Kukla's Korner Hockey
from Jesse Rogers of ESPN Chicago,
No one move will make the difference, it’s a cumulative effect, but now that the Wings have proved they can play with the Hawks it’s time for the favorite to get serious. Speed and chaos – as seen in Game 1 -- is called for and the Hawks have been able to accomplish that at Joe Louis Arena lately as much as any team in the league. But Detroit has been decent enough in Chicago over the years too. They were again on Saturday.
“They had the puck a lot tonight,” Kane said. “Took a page out of our game. I felt like we were chasing the puck all the time.”
That was Detroit’s game before it was the Hawks’. The Wings never stopped playing that way, they simply haven’t been as good at it over the last few years. Saturday showed they can still bring it, if their seven-game series win over the Ducks didn’t.
more with some suggested changes...
NEW YORK (MAY 18, 2013) -- The San Jose Sharks have been fined $100,000 for public comments by General Manager Doug Wilson pertaining to the suspension of Sharks forward Raffi Torres, the National Hockey League announced today.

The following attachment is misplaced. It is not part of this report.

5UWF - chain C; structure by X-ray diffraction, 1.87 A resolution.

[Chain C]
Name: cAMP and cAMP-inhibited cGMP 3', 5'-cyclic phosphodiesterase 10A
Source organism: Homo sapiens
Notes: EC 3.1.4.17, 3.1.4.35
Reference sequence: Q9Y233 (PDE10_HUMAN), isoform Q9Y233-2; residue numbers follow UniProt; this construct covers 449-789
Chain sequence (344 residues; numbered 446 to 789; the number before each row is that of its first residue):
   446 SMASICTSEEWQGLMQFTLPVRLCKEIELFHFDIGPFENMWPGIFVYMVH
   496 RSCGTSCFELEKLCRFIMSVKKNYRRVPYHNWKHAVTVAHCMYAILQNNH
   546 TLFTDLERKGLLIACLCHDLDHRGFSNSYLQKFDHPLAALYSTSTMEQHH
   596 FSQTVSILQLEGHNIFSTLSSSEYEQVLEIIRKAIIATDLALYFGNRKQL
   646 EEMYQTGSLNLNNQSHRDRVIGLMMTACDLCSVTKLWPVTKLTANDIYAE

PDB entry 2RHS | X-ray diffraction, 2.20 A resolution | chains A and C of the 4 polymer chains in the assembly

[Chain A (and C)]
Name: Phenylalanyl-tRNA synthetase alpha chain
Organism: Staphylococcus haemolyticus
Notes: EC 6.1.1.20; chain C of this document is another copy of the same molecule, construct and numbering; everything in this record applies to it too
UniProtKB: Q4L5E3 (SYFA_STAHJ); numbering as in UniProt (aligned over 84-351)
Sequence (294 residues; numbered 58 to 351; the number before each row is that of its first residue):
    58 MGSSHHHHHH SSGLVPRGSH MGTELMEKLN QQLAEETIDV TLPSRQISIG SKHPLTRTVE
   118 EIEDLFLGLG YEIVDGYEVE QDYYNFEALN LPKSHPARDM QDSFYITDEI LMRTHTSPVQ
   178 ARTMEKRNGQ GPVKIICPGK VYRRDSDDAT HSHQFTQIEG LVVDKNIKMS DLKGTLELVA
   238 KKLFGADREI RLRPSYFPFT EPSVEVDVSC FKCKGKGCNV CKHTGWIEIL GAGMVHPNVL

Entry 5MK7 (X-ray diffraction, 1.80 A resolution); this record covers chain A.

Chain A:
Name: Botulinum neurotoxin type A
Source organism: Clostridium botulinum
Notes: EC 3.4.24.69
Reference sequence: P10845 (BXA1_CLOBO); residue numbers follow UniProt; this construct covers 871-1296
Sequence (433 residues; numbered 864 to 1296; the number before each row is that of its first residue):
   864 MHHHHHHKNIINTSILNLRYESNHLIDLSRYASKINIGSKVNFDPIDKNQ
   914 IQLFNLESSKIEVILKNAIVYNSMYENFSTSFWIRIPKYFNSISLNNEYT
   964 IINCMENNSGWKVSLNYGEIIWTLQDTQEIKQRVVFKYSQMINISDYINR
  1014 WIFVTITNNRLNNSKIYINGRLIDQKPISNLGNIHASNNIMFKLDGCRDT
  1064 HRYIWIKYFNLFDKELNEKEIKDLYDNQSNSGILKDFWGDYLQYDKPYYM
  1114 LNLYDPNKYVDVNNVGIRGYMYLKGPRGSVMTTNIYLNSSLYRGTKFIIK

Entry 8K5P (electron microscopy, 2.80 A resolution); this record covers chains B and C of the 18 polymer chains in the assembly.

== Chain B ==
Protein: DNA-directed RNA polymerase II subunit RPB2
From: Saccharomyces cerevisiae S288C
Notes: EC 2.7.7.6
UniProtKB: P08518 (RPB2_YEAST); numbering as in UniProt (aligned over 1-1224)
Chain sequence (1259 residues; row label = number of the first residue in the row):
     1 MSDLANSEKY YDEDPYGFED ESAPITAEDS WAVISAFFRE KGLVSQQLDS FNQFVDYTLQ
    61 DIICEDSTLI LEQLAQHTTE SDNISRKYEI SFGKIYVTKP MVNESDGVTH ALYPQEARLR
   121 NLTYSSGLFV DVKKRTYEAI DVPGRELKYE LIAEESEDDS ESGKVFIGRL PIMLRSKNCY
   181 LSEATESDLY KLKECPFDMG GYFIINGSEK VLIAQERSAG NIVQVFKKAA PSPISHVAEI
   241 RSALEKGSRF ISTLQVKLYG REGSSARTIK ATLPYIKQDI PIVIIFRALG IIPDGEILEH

The fine was issued for violation of League Rules that prohibit formal team statements to the media during the 48-hour period following a disciplinary decision. The Rule calls for an automatic fine of $25,000. The Sharks were fined an additional $75,000 under Article 6 of the League's Constitution due to the inappropriate nature of the comments.
On January 17, 2013 a memorandum was issued to all Clubs regarding Disciplinary Procedures for the 2012-13 season. Following is the excerpt from the memorandum dealing with 'Prohibited Communications':
from John Sanful of IIHF.com,
They did it. In a semi-final game featuring two teams challenging history, Switzerland defeated Team USA 3-0 to advance forward to their first opportunity for gold since 1935.
Whatever the outcome in the final game against Sweden will be, it will be the first World Championship medal for the Swiss in exactly 60 years.
Nino Niederreiter’s second period goal and Reto Berra’s 29 saves led the Swiss side to its ninth consecutive win in this tournament. Switzerland remains unbeaten at the 2013 IIHF Ice Hockey World Championship.
Watch highlights of the game below...